NEW YORK - The MTA wants 1,000 additional NYPD cops to patrol the transit system following a series of stabbing incidents on the A line over the weekend.

Four homeless people were stabbed, two fatally, over a 14-hour period beginning Friday morning. Police on Sunday arrested Rigoberto Lopez, 21, on charges of murder and attempted murder in connection with the attacks. 

In response to the stabbings, the NYPD has deployed 500 more cops to the subway system, but top MTA officials say they need more.

In a letter to Mayor Bill de Blasio and Police Commissioner Dermot Shea, MTA Chairman and CEO Pat Foye and interim New York City Transit president Sarah Feinberg said there needs to be a larger police presence in the system and "a much greater focus on mental health care services and interventions."

"The fact is that we all see a disturbing trend above ground and below ground, which as you know began prior to the pandemic, and now has been exacerbated by the acute mental health crisis we are facing," the letter said. "Ridership is down 70% in the subway and 50% on buses, and while overall crime remains on the decline, felony assaults have increased 26.5%. In 2020, murder and rape – while they remain incredibly rare and represent a small fraction of crime systemwide – doubled from three to six and three to seven respectively. Assaults on our workers, from harassment and threats to physical violence, continue to occur far too often. Every single one of these occurrences is one too many."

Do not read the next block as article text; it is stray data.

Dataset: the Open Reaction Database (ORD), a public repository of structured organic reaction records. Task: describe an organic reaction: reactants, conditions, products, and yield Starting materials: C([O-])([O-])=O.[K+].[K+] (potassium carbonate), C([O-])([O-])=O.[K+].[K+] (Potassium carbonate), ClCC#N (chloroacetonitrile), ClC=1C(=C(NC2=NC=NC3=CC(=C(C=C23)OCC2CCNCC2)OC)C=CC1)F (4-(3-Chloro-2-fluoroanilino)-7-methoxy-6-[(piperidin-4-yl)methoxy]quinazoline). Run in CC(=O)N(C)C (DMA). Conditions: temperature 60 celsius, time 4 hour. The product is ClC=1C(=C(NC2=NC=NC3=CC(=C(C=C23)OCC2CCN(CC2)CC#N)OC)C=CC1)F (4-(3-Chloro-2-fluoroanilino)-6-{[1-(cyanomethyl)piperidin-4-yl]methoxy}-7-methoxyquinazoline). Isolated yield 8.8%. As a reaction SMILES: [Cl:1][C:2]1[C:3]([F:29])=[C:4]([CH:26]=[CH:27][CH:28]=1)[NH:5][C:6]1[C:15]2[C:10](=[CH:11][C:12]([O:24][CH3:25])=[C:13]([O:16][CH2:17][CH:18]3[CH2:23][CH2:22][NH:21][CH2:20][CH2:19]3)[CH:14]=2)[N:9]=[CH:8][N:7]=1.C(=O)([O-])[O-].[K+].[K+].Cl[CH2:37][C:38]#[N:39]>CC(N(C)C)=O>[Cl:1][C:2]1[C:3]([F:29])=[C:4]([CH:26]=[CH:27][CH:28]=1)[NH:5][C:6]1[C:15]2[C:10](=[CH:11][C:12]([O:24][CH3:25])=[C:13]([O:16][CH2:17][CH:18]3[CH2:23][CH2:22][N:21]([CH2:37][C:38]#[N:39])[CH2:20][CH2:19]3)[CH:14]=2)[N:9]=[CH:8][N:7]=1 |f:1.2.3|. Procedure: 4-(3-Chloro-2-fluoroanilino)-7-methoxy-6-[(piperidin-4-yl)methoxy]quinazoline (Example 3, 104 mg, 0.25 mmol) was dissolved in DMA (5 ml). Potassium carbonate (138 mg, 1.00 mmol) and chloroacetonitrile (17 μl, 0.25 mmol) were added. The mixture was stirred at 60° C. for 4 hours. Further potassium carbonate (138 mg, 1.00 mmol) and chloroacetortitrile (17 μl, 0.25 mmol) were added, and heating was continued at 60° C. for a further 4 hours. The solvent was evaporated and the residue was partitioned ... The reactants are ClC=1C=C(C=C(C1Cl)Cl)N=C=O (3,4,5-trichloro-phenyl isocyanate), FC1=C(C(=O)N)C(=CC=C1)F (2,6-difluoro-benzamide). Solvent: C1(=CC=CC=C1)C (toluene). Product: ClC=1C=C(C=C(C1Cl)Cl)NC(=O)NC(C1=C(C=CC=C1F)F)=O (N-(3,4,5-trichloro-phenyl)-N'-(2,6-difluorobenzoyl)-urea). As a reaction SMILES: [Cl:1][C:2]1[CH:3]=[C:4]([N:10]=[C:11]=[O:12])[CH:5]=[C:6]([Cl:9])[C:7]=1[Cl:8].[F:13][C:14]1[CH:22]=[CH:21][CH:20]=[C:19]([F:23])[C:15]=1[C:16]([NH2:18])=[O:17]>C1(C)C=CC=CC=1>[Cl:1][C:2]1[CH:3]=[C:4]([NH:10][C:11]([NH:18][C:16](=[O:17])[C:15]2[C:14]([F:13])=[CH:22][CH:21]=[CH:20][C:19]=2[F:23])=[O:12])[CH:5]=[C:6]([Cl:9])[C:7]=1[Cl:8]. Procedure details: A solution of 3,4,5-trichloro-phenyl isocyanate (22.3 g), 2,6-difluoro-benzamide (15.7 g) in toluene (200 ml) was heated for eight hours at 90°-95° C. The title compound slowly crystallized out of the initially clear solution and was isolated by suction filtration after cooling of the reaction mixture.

Foye and Feinberg said they want uniformed officers stationed at every station and riding the system throughout the day and night to keep riders safe. 

In a statement about the request, a spokesperson for de Blasio only referenced the 500 cops the NYPD has deployed to patrol the subway. 

"The City is immediately surging 500 officers to keep New Yorkers safe in our trains, stations, and platforms," Avery Cohen said.  "They will work hand in hand with the thousands of officers and outreach workers who already do this work in our communities and subways every day"